Monday, September 15, 2014

Campfire Music Festival

With all the stuff that's been happening around me lately, taking a mental trip back in time to two weeks ago, when I attended the Campfire Festival, has brought me back to my happy place.

So how was the inaugural festival? Let me put it this way: I was invited as a member of the media. If I'm not invited back next year, I'd gladly pay to go as a civilian. I'd love to give a shout-out to the staff for being so energetic and accommodating. (There weren't enough people from NYC requesting to take a shuttle directly to "camp," so somebody came to pick us up at the Scranton bus depot.)

Spirit Family Reunion This festival took place at a summer camp in the Poconos (as a matter of fact, parts of Wet Hot American Summer were filmed there.) The founder of the festival was a former camper and friends with the gentleman who now runs the place. As a result, the attendees (an intimate 700-ish of us) had full run of the campus -- cabins, the lake, paintball court, basketball courts, etc. etc. (Hopefully the rope course will be available next year.) But the festival also provided us "campers" with lanyard, beads, friendship bracelet threads, as well as other camp-like activities like a cabin spirit contest. (I didn't get to experience the last one...we camped in actual tents.)

Pat and the Hats playing by the boathouse. It was like something out of an Elvis movie.
There were three stages -- the main stage and a smaller acoustic stage alternated sets while there was a setup down by the waterfront. Sitting on the beach and watching New Hampshire-based Pat in the Hat kick out some good old-fashioned pop rock felt like another time and place. However, since most of the bands were not as well-known, people tended to pursue the camp-like activities during the day. I mostly watched the bands but the crows hardly topped 100 until the openers for the headliners came on.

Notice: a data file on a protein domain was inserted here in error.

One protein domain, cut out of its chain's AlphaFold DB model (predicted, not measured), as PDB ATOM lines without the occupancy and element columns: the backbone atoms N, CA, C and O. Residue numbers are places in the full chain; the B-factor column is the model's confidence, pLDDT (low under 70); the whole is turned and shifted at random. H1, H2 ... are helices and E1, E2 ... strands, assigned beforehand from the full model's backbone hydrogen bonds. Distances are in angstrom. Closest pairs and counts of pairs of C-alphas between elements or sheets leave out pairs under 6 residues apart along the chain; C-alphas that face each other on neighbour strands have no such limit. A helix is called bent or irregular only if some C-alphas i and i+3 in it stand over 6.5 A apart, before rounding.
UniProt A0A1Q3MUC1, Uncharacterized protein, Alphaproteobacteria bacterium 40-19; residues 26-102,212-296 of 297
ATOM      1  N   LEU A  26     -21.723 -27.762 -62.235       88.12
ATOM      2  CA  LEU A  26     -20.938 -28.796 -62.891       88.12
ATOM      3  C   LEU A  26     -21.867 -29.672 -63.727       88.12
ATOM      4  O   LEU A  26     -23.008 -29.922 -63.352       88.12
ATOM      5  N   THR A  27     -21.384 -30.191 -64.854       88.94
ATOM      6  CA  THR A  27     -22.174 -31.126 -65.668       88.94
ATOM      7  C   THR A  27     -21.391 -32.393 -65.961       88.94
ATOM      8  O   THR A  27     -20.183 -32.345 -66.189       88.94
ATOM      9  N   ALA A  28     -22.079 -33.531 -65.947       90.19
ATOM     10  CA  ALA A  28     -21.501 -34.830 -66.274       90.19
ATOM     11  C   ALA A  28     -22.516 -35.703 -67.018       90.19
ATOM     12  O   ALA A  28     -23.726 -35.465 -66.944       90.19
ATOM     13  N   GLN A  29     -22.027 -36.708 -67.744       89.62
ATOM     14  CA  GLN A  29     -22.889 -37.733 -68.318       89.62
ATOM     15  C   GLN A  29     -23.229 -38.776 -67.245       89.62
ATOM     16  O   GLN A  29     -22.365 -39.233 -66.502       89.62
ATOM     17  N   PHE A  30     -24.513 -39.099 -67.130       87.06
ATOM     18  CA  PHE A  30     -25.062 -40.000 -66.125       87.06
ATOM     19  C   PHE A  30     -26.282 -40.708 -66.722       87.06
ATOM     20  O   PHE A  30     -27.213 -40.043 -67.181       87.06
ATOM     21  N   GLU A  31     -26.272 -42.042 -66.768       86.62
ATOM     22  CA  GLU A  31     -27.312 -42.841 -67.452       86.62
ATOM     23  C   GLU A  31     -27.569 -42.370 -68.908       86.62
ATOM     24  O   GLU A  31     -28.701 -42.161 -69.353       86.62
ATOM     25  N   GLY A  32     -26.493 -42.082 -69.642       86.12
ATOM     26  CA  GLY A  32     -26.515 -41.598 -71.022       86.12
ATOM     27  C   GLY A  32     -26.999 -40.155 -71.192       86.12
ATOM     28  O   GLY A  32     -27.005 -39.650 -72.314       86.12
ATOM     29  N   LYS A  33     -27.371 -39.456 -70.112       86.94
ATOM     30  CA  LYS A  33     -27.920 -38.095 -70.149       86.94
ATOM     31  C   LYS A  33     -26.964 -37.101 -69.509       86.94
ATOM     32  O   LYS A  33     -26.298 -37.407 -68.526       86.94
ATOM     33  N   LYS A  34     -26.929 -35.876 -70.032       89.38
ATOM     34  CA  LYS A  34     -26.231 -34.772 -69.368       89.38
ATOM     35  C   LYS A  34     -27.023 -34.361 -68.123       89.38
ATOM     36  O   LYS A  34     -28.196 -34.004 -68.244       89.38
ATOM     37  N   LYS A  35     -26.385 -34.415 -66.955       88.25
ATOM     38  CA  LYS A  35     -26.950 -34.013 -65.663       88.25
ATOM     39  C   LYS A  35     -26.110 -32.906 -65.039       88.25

All of the bands were from the Northeast -- while most of them were from New York City and Philly, I'd never heard of many of them since they're more clean-cut and friendly than the scoundrels who congregate around here. But by far the best lineup of the weekend was Friday's: Spirit Family Reunion, Amy Helm (who played a powerful Band-heavy set), Langhorne Slim, and, topping it off, an electrifying set from Charles Bradley.

Langhorne Slim harangues us like a country gospel church
This was my first Langhorne Slim set and it was everything I've ever wanted from a rock'n'roll show: beauty (both in terms of scenery and the music), self-love, joy, and even pain ("Song For Sid" broke my heart all over again.) I imagine this is what a young Fred LeBlanc was like. Slim's set was easily the best of the weekend. There'll be more about the show in an upcoming post.

The Black Rose of Soul struts his stuff
Now let's take a moment to talk about Charles Bradley. I had never heard of him before this but I guess you all are hepper than I am. Bradley released his first album in his 60s and has been lighting up stages ever since. While I didn't necessarily care for the music (the man's amazing but he unfortunately didn't take care of his voice) he's an incredible performer. He's got moves that'd make my teenage students sweet. I dunno -- he must be bionic. His elaborate costume changes and overall positive message bowled over the small crowd on Friday night.

The Delta Spirit, who I guess headlined the festival, played on Saturday night. Thirty minutes into the set I could barely stifle my yawns, so we played laser tag instead.

But the party didn't end after the headlining concerts. Impromptu sets sprung up in the cabins after hours, both with attendees who brought their guitars and performers who were soaking in the casual atmosphere. Campfire brought us back to rock'n'roll's roots: music to be shared and enjoyed without all of that bullshit posturing.

Though the rave reviews the festival has been getting will undoubtedly mean an increase in attendance, I hope the intimacy of this summer will remain. (I understand that the organizers were thinking of putting up a sponsored stage in the cabins but formalizing those sessions will kill what made them so great in the first place.) That all being said, I hope everyone reading this has a great school year because I can't wait to see you (again) this summer!

Campfire Outdoor Music Festival's Official Site